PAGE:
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Animal experimentation (Part 2)

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Animal experimentation (Part 1)
Avrion Mitchison Scientist
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I am not sure that public opinion has changed very much. I think vivisection has been a question that the educated public have wondered about and the less educated public has developed strong feelings about, really for a very long time, I think right over the last century. The big change as I see it in the last few years, is that animal experimentation is now much more tightly regulated than it used to be and that has good aspects and bad aspects. The good aspects obviously are that certain kinds of experimentation, certain examples of experimentation are, we hope, more or less excluded now. The rabbit which recovers from its anaesthetic in the middle of the operation as the operation proceeds, I hope that that is no longer there, and I actually believe that it isn't there, but I don't believe that that ever really was a very big problem in the past. I think some of the regulation is quite misplaced. To take one example, I think it's hard to- for me to imagine any reasonable procedure as they say, form of injection or treatment of a mouse which is- makes the mouse more miserable, and keeping a mouse by itself in a cage- mice are colonial animals and they- they like to live in groups, and I think the- some of the regulation which even limits the number of animals which could be kept together is, again, quite misplaced. Mice, if you look at mice in a transparent cage, you have four mice, they don't sit in the four corners they sit in one corner, in tactile relationship with one another and there is every reason for thinking that's what they like. So I am afraid that much of the regulation- not much of the regulation, but an alarming slice of the regulation- is misconceived. I can understand why it has been put in place, it has been put in place in response to changing public opinion.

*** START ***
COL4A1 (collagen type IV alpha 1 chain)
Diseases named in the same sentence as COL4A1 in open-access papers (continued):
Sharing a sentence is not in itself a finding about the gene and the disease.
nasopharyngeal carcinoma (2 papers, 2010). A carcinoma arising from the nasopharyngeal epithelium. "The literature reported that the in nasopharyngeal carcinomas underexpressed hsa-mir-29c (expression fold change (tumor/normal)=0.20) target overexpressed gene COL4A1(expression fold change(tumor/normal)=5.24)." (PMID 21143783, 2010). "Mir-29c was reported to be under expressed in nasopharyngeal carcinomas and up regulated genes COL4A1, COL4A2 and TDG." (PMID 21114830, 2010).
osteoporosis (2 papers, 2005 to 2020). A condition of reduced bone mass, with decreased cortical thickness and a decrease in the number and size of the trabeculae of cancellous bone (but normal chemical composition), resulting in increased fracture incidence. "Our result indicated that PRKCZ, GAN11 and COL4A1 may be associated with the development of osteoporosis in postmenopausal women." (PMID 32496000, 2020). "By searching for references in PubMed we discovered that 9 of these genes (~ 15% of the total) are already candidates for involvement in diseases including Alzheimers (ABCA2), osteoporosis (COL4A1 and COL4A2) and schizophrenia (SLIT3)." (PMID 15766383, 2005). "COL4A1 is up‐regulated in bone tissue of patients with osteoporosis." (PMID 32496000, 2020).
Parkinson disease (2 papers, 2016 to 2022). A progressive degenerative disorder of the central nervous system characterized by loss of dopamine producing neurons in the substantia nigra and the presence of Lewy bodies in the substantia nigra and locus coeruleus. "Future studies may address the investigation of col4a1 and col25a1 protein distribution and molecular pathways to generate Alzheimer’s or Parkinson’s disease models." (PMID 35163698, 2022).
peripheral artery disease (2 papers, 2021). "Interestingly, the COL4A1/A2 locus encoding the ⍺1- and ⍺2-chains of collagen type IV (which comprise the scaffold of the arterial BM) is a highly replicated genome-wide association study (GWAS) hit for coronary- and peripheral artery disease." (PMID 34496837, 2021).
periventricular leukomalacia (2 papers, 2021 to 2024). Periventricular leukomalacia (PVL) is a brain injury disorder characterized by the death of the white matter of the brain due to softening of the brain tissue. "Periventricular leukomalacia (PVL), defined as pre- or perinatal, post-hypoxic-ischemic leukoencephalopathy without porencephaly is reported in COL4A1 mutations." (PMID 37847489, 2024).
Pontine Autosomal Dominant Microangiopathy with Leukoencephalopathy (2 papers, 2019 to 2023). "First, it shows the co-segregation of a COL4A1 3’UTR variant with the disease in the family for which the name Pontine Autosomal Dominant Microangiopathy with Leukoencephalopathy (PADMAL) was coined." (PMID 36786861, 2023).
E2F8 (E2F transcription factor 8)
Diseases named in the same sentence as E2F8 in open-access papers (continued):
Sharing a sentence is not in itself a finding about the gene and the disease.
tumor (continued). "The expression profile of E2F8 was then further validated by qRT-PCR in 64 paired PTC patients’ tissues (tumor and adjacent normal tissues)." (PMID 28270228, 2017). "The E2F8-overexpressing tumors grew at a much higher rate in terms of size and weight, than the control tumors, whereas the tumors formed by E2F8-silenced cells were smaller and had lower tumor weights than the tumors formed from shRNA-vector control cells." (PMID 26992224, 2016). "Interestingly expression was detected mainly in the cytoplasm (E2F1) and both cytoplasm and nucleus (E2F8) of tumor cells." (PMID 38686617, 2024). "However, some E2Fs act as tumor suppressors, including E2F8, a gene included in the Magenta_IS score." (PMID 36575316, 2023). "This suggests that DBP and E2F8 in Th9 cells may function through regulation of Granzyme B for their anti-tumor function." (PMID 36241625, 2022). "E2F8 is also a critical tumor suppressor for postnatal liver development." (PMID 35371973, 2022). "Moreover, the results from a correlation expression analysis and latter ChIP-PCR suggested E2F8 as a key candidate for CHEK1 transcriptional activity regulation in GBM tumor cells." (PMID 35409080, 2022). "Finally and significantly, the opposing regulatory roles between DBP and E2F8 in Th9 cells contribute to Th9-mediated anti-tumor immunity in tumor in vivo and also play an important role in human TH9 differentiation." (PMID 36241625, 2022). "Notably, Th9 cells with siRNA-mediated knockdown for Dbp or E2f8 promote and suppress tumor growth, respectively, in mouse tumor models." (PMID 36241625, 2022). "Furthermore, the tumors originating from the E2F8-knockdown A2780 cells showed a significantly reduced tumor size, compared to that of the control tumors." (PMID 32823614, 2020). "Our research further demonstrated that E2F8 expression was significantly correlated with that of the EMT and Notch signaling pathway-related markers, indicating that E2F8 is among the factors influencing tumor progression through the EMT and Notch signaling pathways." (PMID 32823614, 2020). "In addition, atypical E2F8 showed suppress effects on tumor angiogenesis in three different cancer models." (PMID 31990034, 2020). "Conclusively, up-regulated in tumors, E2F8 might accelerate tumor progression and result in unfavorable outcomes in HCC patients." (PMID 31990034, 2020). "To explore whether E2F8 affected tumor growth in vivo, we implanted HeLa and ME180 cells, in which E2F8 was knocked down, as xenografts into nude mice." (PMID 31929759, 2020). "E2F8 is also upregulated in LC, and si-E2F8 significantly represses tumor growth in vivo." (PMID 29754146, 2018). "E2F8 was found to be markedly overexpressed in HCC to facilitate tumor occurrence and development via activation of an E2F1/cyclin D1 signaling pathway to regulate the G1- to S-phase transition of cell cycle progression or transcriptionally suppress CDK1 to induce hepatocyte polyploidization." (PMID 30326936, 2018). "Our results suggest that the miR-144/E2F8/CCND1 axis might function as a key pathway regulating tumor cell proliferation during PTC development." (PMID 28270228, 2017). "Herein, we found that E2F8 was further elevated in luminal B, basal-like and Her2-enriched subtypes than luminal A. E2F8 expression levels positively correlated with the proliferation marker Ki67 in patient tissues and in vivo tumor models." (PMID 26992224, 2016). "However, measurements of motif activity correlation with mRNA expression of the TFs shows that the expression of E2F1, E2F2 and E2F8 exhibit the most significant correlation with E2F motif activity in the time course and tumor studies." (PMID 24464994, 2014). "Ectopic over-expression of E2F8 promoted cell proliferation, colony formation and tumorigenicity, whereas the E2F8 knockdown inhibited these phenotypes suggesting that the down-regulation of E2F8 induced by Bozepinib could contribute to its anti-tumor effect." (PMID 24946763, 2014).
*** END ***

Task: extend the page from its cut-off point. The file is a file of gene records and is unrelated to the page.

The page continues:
Now I ought to add that, I must add that the agitators in the Animal Liberation Movement are a real pain and they are a real pain not because, not so much because of the threat that they pose to- from the point of view of society they are a threat not so much because they make hell of the lives of some individual scientists or because they make safety testing as carried out in the Huntingdon Laboratories very difficult and really force it to go- sometimes to move abroad to less regulated climates where the desirable regulation is not implemented so I think there are some very bad things there; but it is much more to do with cruelty to their fellow human beings. In my opinion, those who demand animal liberation should- should not only not take modern medicine themselves, they should not benefit from modern medicine themselves, but they should be persuading their fathers and mothers and uncles and aunts to die early and gracefully rather than benefit from medicine.

Avrion Mitchison, the British zoologist, is currently Professor Emeritus at University College London and is best known for his work demonstrating the role of lymphocytes in tumour rejection and for the separate and cooperative roles of T- and B-lymphocytes in this and other processes.

Listeners: Martin Raff

Martin Raff is a Canadian-born neurologist and research biologist who has made important contributions to immunology and cell development. He has a special interest in apoptosis, the phenomenon of cell death.

 

 


Listen to Martin Raff at Web of Stories

 

 

Duration: 4 minutes, 9 seconds

Date story recorded: June 2004

Date story went live: 29 September 2010